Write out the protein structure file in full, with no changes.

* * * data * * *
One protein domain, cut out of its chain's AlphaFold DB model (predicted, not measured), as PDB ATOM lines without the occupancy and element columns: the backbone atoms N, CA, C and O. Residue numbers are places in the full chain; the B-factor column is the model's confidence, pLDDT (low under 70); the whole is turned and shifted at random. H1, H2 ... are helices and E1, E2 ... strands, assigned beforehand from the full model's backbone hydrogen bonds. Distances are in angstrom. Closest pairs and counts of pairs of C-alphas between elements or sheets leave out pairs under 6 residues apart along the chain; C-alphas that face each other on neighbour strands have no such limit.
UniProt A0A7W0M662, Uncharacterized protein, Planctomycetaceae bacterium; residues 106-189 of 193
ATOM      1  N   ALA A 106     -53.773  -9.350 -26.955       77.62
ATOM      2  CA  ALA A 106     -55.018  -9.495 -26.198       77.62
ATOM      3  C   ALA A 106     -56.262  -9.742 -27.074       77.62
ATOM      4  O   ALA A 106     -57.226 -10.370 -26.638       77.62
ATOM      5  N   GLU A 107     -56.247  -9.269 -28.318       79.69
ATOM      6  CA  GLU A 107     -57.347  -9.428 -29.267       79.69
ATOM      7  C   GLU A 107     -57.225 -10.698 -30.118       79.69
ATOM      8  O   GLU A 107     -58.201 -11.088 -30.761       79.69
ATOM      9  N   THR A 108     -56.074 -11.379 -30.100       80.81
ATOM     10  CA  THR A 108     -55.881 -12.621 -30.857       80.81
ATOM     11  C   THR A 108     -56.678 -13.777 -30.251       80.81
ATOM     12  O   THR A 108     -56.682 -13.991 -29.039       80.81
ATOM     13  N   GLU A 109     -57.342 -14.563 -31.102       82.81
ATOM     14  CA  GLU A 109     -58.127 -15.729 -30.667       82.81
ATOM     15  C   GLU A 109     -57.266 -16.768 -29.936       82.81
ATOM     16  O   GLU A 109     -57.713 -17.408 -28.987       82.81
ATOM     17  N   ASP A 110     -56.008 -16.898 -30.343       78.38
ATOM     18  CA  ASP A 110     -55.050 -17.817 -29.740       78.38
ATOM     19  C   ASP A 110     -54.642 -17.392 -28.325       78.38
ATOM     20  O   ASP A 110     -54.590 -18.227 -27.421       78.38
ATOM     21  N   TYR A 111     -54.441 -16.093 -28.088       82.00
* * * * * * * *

One protein domain, cut out of its chain's AlphaFold DB model (predicted, not measured), as PDB ATOM lines without the occupancy and element columns: the backbone atoms N, CA, C and O. Residue numbers are places in the full chain; the B-factor column is the model's confidence, pLDDT (low under 70); the whole is turned and shifted at random. H1, H2 ... are helices and E1, E2 ... strands, assigned beforehand from the full model's backbone hydrogen bonds. Distances are in angstrom. Closest pairs and counts of pairs of C-alphas between elements or sheets leave out pairs under 6 residues apart along the chain; C-alphas that face each other on neighbour strands have no such limit.
UniProt A0A7W0M662, Uncharacterized protein, Planctomycetaceae bacterium; residues 106-189 of 193
ATOM      1  N   ALA A 106     -53.773  -9.350 -26.955       77.62
ATOM      2  CA  ALA A 106     -55.018  -9.495 -26.198       77.62
ATOM      3  C   ALA A 106     -56.262  -9.742 -27.074       77.62
ATOM      4  O   ALA A 106     -57.226 -10.370 -26.638       77.62
ATOM      5  N   GLU A 107     -56.247  -9.269 -28.318       79.69
ATOM      6  CA  GLU A 107     -57.347  -9.428 -29.267       79.69
ATOM      7  C   GLU A 107     -57.225 -10.698 -30.118       79.69
ATOM      8  O   GLU A 107     -58.201 -11.088 -30.761       79.69
ATOM      9  N   THR A 108     -56.074 -11.379 -30.100       80.81
ATOM     10  CA  THR A 108     -55.881 -12.621 -30.857       80.81
ATOM     11  C   THR A 108     -56.678 -13.777 -30.251       80.81
ATOM     12  O   THR A 108     -56.682 -13.991 -29.039       80.81
ATOM     13  N   GLU A 109     -57.342 -14.563 -31.102       82.81
ATOM     14  CA  GLU A 109     -58.127 -15.729 -30.667       82.81
ATOM     15  C   GLU A 109     -57.266 -16.768 -29.936       82.81
ATOM     16  O   GLU A 109     -57.713 -17.408 -28.987       82.81
ATOM     17  N   ASP A 110     -56.008 -16.898 -30.343       78.38
ATOM     18  CA  ASP A 110     -55.050 -17.817 -29.740       78.38
ATOM     19  C   ASP A 110     -54.642 -17.392 -28.325       78.38
ATOM     20  O   ASP A 110     -54.590 -18.227 -27.421       78.38
ATOM     21  N   TYR A 111     -54.441 -16.093 -28.088       82.00